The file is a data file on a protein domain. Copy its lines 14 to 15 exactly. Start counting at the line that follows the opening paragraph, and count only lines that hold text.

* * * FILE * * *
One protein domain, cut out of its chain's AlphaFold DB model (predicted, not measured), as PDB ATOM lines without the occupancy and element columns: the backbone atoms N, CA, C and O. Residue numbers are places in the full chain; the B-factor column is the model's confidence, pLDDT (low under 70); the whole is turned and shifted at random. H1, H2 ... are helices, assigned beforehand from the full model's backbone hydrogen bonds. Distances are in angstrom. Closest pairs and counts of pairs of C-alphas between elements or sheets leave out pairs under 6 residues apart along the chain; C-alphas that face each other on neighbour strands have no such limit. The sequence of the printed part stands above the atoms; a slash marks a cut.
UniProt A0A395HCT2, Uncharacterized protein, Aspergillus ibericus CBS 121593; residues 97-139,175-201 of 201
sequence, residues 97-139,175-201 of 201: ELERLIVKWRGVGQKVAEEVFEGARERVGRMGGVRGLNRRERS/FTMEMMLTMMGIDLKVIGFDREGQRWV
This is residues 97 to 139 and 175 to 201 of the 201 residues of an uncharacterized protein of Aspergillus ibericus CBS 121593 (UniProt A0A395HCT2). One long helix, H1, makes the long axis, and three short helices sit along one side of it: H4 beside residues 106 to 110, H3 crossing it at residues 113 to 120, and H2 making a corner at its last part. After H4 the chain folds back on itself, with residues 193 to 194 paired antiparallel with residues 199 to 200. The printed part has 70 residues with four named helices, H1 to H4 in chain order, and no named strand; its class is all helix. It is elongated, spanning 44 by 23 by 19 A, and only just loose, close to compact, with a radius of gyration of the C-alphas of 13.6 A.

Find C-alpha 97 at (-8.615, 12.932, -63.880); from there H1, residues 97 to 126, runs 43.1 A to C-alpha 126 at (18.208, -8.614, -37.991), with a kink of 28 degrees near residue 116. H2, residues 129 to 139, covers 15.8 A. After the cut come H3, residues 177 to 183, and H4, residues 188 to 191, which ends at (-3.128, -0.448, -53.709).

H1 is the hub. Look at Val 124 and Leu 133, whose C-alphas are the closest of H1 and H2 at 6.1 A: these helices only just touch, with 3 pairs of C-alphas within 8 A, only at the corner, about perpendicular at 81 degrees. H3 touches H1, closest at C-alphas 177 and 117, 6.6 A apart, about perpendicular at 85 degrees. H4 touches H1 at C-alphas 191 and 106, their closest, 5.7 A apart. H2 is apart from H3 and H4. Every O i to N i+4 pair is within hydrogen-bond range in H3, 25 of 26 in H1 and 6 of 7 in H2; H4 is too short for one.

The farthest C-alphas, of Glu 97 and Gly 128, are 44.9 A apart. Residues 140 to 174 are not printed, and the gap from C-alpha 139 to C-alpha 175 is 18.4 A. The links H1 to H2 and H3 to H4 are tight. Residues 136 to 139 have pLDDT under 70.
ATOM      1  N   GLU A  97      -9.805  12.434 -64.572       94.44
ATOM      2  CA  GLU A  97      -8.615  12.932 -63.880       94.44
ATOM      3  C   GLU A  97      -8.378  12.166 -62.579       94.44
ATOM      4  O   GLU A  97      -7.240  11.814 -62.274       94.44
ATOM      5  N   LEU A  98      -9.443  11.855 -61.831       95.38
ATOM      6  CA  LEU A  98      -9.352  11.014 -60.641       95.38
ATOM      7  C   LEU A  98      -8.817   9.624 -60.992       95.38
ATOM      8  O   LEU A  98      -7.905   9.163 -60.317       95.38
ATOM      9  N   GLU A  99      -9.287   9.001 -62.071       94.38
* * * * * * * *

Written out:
ATOM      8  O   LEU A  98      -7.905   9.163 -60.317       95.38
ATOM      9  N   GLU A  99      -9.287   9.001 -62.071       94.38